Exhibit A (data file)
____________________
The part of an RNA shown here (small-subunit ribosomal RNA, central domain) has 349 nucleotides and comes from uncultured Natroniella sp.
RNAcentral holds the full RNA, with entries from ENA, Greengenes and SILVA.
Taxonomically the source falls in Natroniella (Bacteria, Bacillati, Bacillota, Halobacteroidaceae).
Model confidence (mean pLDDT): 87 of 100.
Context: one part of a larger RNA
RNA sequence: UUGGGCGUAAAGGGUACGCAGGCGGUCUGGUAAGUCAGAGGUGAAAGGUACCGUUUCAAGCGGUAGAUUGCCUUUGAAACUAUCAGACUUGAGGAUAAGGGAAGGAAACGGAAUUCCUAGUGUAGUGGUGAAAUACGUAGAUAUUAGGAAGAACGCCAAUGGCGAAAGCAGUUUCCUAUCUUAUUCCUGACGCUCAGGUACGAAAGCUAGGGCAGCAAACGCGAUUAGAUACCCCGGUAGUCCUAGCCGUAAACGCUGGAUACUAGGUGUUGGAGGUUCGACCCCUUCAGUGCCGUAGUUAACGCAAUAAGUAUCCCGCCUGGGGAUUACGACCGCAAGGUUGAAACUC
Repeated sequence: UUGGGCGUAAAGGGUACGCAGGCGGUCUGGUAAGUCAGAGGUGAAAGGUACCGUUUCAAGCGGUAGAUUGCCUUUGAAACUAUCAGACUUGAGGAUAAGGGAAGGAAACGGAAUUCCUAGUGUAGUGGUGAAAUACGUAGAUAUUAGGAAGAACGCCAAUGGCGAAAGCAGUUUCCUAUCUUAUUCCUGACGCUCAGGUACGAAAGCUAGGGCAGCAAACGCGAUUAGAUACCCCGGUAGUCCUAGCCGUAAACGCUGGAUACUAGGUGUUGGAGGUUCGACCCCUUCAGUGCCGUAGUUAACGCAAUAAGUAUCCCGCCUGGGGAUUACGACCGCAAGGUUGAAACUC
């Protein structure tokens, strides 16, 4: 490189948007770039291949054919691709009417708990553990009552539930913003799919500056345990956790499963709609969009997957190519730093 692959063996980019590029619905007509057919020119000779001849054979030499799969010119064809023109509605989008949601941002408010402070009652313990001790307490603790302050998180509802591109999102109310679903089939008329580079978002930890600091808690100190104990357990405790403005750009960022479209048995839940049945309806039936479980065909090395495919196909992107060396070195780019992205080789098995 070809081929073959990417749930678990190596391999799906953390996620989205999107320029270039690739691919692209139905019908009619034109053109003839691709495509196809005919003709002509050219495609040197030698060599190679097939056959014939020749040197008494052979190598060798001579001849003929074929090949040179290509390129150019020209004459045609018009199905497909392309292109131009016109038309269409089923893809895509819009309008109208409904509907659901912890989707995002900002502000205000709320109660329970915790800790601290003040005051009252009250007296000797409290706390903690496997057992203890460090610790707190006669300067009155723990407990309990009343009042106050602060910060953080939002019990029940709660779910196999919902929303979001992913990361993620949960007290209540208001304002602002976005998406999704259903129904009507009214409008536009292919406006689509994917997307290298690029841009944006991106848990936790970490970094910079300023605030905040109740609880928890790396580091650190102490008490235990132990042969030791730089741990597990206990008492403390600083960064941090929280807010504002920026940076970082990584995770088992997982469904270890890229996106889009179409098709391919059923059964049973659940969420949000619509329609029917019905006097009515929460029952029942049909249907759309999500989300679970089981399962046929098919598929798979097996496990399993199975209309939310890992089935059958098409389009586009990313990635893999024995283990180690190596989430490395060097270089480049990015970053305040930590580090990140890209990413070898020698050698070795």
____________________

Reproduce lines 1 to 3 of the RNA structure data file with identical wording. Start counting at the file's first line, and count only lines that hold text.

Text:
The part of an RNA shown here (small-subunit ribosomal RNA, central domain) has 349 nucleotides and comes from uncultured Natroniella sp.
RNAcentral holds the full RNA, with entries from ENA, Greengenes and SILVA.
Taxonomically the source falls in Natroniella (Bacteria, Bacillati, Bacillota, Halobacteroidaceae).